How to create a fact-based character profile?

How to create a fact-based character profile?


While writing, you can focus too much on the plot, that your character may appear bland. In the series of blogs on character profiles here is a new blog. Creating a fact-based character profile can help with understanding you character better. Detailing your characters make them more dimensional and unforgettable.

So you have already made your way through physical, and psychological character profiles and crafting character arcs? What’s next? There could be some miscellaneous details that don’t come under those categories.

So let’s make a factual character profile.

In this blog let’s discuss what to add to your factual character profile. This is a vague list of things I found important based on my research. But you can add your own categories based on your needs.

So when it comes to your character how they look and how they think is not the only thing that makes them who they are. Because if you think about it, your characters are people just like us. Would it be okay if someone diminished you to just the way you look and the way you act?

A character is their own separate person and has likes, dislikes, skills, interests, and much more. This is what makes them appear more dimensional.

Once again, just because you outline so many things about your characters, it doesn’t necessarily have to end up in your book. I think the character profiles and all other guides exist to make us understand our story better. Just because you say your character likes blue colour, you don’t have to make a big deal about it in your book. You can mention it on the go or just show how your character reacts positively to the colour. It is a different thing altogether if their favourite colour has some sort of importance in the story.

So let’s see what are some facts that will help readers feel more connected with the characters.

I think the trick here is to think about someone from your own life for example – a friend, a family member, or a colleague.

Just list everything (doesn’t need to be endless) you know about them.

Their birthplace, favourite celebrity, go-to activity, insecurities, and anything that comes to your mind. This list can be pretty long and it is mostly your perception of the person.

But if you see this list you can see there are a lot of things you know about the person -a wide range of information starting from basic details to personal.

You might ask why doing this is important.

This step is the best way for you to broaden your mind. Because generally, you would go for the things that come to your mind by thinking about other book characters you could remember. Then start to list out similar facts about your characters as well. But this will probably make your character look less dimensional.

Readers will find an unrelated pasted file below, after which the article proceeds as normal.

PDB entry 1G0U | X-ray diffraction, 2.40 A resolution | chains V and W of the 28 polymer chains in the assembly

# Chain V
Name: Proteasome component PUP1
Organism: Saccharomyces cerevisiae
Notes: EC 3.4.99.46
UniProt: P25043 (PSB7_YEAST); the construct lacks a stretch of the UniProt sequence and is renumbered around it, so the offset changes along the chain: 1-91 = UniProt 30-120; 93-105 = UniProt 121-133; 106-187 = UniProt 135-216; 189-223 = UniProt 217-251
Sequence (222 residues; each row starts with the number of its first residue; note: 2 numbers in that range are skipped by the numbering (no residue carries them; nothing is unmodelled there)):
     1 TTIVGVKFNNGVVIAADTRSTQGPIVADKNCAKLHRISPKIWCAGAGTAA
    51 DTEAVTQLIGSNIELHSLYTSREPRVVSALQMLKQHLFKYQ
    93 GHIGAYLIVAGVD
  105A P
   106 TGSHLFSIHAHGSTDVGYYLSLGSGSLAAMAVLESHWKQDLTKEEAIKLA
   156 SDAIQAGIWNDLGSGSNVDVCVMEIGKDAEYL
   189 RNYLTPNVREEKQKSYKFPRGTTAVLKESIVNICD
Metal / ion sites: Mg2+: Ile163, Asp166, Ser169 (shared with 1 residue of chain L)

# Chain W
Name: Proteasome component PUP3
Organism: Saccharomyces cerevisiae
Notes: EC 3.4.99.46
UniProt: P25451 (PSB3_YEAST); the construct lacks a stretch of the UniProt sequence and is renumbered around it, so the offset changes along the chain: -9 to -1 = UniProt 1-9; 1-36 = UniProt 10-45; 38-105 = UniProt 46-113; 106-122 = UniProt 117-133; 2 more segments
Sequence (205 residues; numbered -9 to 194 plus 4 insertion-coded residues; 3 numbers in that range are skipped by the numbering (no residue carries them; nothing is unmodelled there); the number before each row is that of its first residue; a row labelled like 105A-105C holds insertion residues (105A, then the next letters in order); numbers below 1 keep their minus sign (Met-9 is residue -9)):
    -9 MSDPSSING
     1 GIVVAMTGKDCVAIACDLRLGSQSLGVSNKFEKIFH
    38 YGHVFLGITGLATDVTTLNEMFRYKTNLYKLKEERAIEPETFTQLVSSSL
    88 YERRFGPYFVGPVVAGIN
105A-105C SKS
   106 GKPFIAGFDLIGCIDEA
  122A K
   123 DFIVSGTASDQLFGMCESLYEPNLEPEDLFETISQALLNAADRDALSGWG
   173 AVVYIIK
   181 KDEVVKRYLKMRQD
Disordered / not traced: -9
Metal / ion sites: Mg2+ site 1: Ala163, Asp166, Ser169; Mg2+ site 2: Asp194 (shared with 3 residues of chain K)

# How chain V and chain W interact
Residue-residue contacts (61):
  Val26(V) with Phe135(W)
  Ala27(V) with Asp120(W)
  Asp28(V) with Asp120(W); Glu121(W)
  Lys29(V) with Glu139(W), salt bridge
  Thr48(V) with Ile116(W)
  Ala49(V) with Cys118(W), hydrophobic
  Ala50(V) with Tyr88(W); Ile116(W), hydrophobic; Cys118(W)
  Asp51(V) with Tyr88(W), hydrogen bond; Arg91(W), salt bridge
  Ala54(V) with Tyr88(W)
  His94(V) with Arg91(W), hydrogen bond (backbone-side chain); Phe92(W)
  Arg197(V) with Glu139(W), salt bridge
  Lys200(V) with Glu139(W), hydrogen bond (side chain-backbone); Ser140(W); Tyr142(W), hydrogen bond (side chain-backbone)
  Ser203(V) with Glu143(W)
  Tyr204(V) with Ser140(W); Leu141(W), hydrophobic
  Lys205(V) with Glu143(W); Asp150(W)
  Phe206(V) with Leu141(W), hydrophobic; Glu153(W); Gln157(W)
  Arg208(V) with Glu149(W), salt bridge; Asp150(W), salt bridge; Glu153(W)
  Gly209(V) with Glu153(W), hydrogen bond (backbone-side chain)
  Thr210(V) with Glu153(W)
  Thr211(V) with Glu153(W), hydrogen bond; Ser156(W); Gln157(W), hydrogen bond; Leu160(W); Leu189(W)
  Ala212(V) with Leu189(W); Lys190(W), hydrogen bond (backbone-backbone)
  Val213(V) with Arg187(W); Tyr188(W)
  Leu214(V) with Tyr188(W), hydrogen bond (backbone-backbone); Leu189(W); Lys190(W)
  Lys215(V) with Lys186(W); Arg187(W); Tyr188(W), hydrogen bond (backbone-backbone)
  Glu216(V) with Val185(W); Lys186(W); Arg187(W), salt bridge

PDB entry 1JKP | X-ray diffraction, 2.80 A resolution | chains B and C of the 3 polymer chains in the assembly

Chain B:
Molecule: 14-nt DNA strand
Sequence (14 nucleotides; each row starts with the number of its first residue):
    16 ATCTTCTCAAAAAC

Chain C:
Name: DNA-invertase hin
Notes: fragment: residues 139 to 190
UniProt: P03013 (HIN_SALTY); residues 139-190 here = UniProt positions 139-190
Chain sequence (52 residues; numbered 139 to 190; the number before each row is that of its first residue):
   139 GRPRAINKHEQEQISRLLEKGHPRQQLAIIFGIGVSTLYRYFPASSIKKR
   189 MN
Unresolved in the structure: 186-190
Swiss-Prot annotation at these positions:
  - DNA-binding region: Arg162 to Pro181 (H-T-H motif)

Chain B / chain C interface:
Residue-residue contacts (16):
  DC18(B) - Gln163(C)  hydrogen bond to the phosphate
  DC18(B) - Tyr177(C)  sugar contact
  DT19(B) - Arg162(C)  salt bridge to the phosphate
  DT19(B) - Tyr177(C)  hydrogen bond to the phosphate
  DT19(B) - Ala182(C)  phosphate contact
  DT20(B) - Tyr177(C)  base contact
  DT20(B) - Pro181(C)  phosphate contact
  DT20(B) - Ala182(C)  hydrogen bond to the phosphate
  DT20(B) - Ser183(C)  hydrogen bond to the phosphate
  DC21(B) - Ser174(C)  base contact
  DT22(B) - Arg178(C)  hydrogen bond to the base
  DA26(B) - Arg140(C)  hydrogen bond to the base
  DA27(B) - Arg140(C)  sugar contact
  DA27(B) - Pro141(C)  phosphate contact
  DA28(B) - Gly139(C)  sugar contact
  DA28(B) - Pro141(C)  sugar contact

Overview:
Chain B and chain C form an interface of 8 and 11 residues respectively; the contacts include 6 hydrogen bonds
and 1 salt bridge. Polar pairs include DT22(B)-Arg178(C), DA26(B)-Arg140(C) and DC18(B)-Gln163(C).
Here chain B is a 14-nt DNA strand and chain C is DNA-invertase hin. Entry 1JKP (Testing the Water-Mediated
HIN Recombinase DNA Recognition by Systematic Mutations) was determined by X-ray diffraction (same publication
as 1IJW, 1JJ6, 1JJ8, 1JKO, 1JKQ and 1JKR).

But if you try to apply the same to a real person, you can see there is more to a person and how each person has their own characteristics and traits. You will even find reasons for why the person is the way they are.

So after listing facts about your characters you can make them more dimensional.

Tips when it comes to listing facts about your characters:

There is a high chance this particular part of character profiling might distract you a lot and at times might look like a waste of time. So here are a few tips to keep you on track.

  • While listing out facts about your character, make sure it is precise and adds value. It doesn’t matter if your character doesn’t like a certain food. But it matters when there is a reason for them to not like their food – the food reminds them of a bad memory/ food is not something they are used to based on their lifestyle. Or it should be one of their quirks. Like if a character hates soft-boiled eggs, make it a funny thing that happens to them in the story. If your fact is not something that adds value to your book, then it is probably not useful.
  • The facts about your character need to be woven into their history. If a character thinks dance and drama are overrated, make it understandable. Why do they hate? What event in their life made them come to this conclusion? This helps you view your character more as a person.
  • The facts are there for you to see your character in more dimensions. So explore different angles to approach them. The rule here is to never go out of topic. Always focus only on the relevant facts.
  • Writing facts about your characters just for fun can be useful. When you are in the middle of writer’s block or you feel like you don’t like your story, you can write random facts about your characters. This will help you ease your mind out of the regular writing routine. Also, you can get inspired to approach your story from a different angle.

Here are some facts I would add when it comes to outlining a character:

  • comfort things- food, activity, place, season.
  • birthplace
  • go to hobby
  • job/day-to-day duties
  • long time wish
  • favorite memory
  • the worst thing that happened to them
  • insecurities
  • preferred recreational stuff
  • pet peeves
  • their idea of a happy ending
  • emotional scars
  • their taste – music, books, movies, or others
  • how do they feel about romance/ sex and their experience
  • trust issues
  • where does their loyalty lie
  • embarrassing memory
  • their quirks
  • their skeletons in the closet
  • biggest regret

To conclude I am going to say that character profiles are there for you to understand your characters better. You can find ways to improve your work and also make the character look more interesting. So here is my set of facts that I think are important to understand your characters better.

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